After reading a great deal about the continued controversy over the must-play rule in the Central Blair Recreation Commission basketball program, I felt the necessity to give some input as a volunteer who has spent 15 years coaching in the CBRC ranks for several different schools.
Initially, hats off must be given to Dan Smith, CBRC program director, for his ability to juggle all the responsibilities in running this league. He must not only make certain that all rosters are done correctly and contain eligible players, but he also must meet with coaches to review all league rules prior to the start of the season.
Additionally, he must deal with coaches who are distraught with referees, referees who no longer want to put up with the harassment from fans and coaches for the meager pay they receive, and parents who are unhappy with both coaches and referees. It is up to Smith to keep a delicate balance among all parties and keep the league running smoothly, which he has done well for numerous years.
As for the must-play rule in the CBRC basketball playoffs, several factors must be considered. There is an instructional program available to all second- and third-graders in the school district where no standings or scores are kept and coaches are allowed on the court to help with game instruction. The emphasis in these games is purely on learning fundamentals and having a good time. I can tell you from past experience that in the fourth-, fifth-, and sixth-grade levels the stands are packed with parents, grandparents and friends all are very concerned about winning and losing games.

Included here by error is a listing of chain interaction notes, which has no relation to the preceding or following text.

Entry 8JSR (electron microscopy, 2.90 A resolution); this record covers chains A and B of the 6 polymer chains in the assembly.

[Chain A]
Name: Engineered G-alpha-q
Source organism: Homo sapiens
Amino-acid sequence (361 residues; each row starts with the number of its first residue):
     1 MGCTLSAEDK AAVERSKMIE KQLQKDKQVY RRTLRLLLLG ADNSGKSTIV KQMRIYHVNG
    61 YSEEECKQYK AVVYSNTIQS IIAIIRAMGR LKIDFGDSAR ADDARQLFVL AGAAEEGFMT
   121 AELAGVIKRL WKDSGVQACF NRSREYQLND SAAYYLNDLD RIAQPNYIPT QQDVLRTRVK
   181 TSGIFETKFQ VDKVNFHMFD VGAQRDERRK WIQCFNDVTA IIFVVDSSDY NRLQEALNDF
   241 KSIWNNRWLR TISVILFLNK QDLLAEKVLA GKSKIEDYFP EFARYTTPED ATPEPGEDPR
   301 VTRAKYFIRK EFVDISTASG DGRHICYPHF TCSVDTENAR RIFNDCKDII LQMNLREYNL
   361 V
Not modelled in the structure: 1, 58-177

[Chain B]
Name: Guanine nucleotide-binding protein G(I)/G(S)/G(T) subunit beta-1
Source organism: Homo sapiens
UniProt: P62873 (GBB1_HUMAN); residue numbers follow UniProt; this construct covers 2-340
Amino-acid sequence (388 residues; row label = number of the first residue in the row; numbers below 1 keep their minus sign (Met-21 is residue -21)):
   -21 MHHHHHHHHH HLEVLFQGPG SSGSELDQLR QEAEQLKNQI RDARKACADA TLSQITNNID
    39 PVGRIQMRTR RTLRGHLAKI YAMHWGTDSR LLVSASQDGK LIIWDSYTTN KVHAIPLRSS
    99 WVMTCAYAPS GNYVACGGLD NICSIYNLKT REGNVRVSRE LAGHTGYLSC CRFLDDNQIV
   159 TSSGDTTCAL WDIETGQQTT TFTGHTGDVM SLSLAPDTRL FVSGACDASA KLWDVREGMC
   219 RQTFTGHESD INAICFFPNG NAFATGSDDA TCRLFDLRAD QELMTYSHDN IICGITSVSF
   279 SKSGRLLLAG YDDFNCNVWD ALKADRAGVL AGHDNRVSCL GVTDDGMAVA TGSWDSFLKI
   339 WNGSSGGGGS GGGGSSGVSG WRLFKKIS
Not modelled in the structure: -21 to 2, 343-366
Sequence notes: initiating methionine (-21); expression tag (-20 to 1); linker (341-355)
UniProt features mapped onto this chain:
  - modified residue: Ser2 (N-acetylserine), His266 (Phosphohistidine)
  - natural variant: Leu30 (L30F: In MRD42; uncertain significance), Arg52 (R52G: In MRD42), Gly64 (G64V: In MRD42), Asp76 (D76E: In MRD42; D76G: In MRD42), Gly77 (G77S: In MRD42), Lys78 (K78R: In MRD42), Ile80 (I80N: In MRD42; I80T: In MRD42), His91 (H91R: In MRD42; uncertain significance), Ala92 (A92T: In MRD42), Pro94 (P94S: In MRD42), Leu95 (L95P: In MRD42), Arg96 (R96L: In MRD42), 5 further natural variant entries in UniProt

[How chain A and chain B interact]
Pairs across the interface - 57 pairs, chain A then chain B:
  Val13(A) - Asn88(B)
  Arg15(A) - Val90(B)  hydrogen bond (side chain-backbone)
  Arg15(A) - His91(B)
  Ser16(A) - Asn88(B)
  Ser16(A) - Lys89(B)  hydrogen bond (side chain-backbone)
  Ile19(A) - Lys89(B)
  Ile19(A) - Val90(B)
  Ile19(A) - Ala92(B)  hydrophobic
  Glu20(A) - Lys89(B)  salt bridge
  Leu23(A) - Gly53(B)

No team wants to drop a game at this level, and coaches do everything possible to get all players maximum playing time and balance that with putting a competitive team on the floor.
The other issue which no one has mentioned is that game time is show time for everything the students have worked and drilled in practice. Some schools will allow teams to practice as many days a week as they wish. Other principals are very strict about how many hours players and teams are allowed to practice. I have experienced this at several different schools, and there is no continuity to this rule. It primarily depends on the school's athletic chairperson, principal or PTO.
There are those who feel strongly that the competition aspect should not even enter into the picture until junior high school. With players participating in other highly competitive leagues at The Summit, the Jewish Memorial Center and other venues, I don't think this is a reality.
I believe the CBRC has adopted a very equitable policy in making certain that players of any talent level get playing time and experience throughout the course of the season. To have a must-play rule in all playoff games would also serve as an unfair advantage for many teams.
One team may have seven players on their bench while the opposing team in the playoff game may have 15 players on their bench. If a must-play rule is in existence, this is an incredible hurdle to the team with 15 players to attempt to overcome. If people believe this rule must be in effect, then they must find a better way to level the playing field.